Using Self-Awareness as a Trading Tool
Mental Game of Trading
Featuring Rick Bensignor
Published on: May 7th, 2019 • Duration: 6 minutesRick Bensignor, founder of The Bensignor Group, says one of the best ways traders can deal with emotions is to ask themselves: Who am I? He suggests new traders should journal every trading decision and highly recommends taking a step back from the market during losing streaks to regroup.
RICK BENSIGNOR: My name is Rick Bensignor, I'm CEO and founder of the Bensignor Group. This is a company that consults to institutional Wall Street portfolio managers. Also last year, started an individual investor newsletter to help them get access to models that typically only institutions have. And I also do performance coaching for financial advisors on the street.
Part of the way that you can deal with emotions is understanding and growing up and facing yourself and knowing who I am, what I'm doing, and am I an adult or still an overgrown child? When you reach the point that you're actually an adult, you can start dealing with yourself and as adult, and as so, you behave differently. I know of people who are still 50-year-old traders who are 22-year-old kids at heart. And when you talk to them, you still think you're talking to an overgrown kid. And those people generally are not successful traders.
So, part of it is dealing with the emotions. It's sometimes, if I'm doing a lecture on this, I'll say it's almost similar to an alcoholic who finally gets the fortitude to go to an AA meeting, because they've now finally admitted, I have a problem, I need to deal with this. Enough of all the stories I can tell myself and I'm not really this, I'm not really that. They've grown up and said it's time to deal with it.
It's the same thing when it comes to trading. And all the emotions because God knows the- everything you are as a person comes out in trading and the emotions are there. And I thought it was right and I'm wrong. And I'm stupid, and I can't do this. And I've lost seven days in a row. And will I ever get this game right? And the talk in your head just goes on and on and on.
Talk to the best traders in the world, they'll tell you, yeah, that used to happen to me in my 20s but not now. I got past that. Because I understand that this game is a flip of a coin. And if I do my analysis correctly, I can sway the odds a little better in my favor. But it's a hard game. It's certainly not easy. Intellectually, it's easy because all you have to do is make a buy or sell decision, it's a lot harder being a brain surgeon or building your- having the knowledge to build a bridge than it is to be a trader because a trader has just some simple decisions to make.
But it's dealing with all the emotions that come in the way that affect your success and/or create failure. And how you deal with that is really what ultimately makes you a good trader, or one who just generally contributes money to the marketplace, because they've lost money.
So, how do you correct a bad period that you go through? And it happens to everyone, the best traders in the world can go through a few weeks, months, that stuff just not working right. One thing is to take a step back. Usually, it's taking some time away from the market. And even if you're a professional trader and that's your only source of income, you go you can't afford to take a two-week vacation, you probably can. Because if you keep trading the way you're trading, you're just going to keep losing more money.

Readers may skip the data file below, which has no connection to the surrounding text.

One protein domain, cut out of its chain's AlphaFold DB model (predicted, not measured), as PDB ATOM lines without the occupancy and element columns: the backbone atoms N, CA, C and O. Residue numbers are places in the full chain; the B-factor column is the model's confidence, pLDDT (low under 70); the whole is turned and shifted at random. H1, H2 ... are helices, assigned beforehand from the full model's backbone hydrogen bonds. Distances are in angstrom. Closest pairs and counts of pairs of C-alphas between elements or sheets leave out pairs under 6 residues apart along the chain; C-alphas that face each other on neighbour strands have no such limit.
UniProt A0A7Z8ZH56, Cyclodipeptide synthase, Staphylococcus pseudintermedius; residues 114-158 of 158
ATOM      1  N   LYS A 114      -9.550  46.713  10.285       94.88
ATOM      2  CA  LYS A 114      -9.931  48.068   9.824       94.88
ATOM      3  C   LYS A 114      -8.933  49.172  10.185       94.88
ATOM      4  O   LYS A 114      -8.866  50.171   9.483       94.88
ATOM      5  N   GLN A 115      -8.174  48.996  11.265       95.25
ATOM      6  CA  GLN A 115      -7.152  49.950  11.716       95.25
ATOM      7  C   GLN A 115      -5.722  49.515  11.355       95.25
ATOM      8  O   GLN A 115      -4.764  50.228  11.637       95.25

So, part of it is to take a step away, regroup, and I'm actually a fan of meditation, I'm a fan of anything that gets you to reground and focus more on yourself. But I don't mean the neurotic part of yourself, but just where you get grounded again, become whole with yourself, analyze what you've been doing. And sometimes people ask me for a new trader, what would you say to new traders, how do they learn to be good traders? And the answer is one that's been said for 50 plus years, but I'm going to agree with it, journal everything you do in the market, every buy and sell decision you make. And every decision you choose not to make.
So, I was going to buy it, but I held back, write it down. Why did you do it? After week, you're going to have a bunch of things that you can read. After a month, you're going to have a fatter book of stuff. And over time, you're going to start seeing there's certain repetitive patterns that- this situation keeps coming up. And I do that. Now, when this happens and I do that, did I make money or lose money? If I made money, then my analysis is correct. If I'm losing money, I need to change what I'm doing because if I keep doing it over and over again, right, I'm going to have the same results.
You'll never remember all the trades you did and why you did them. So, if you actually read them down, it's therapeutic in a sense, you're expressing your emotions and what you were thinking about, as you were making those decisions. It's a good way to get in touch with yourself.
And I know it sounds like very- I can't think of the word- but like old-fashioned or something but the reality is, it's your way of getting in touch with yourself of what you're doing and the decision-making that you're doing and why you're doing what you're doing. And it's a good way of kind of seeing what patterns you do. And then you can see, 20 times I did this and 16 victories in the market. That's a good thing to be doing. 20 times I did that, and I lost 14 times, it's probably not the right thing to be doing. So, actually, keeping a journal of what you do as silly as it sounds is the best thing you can do.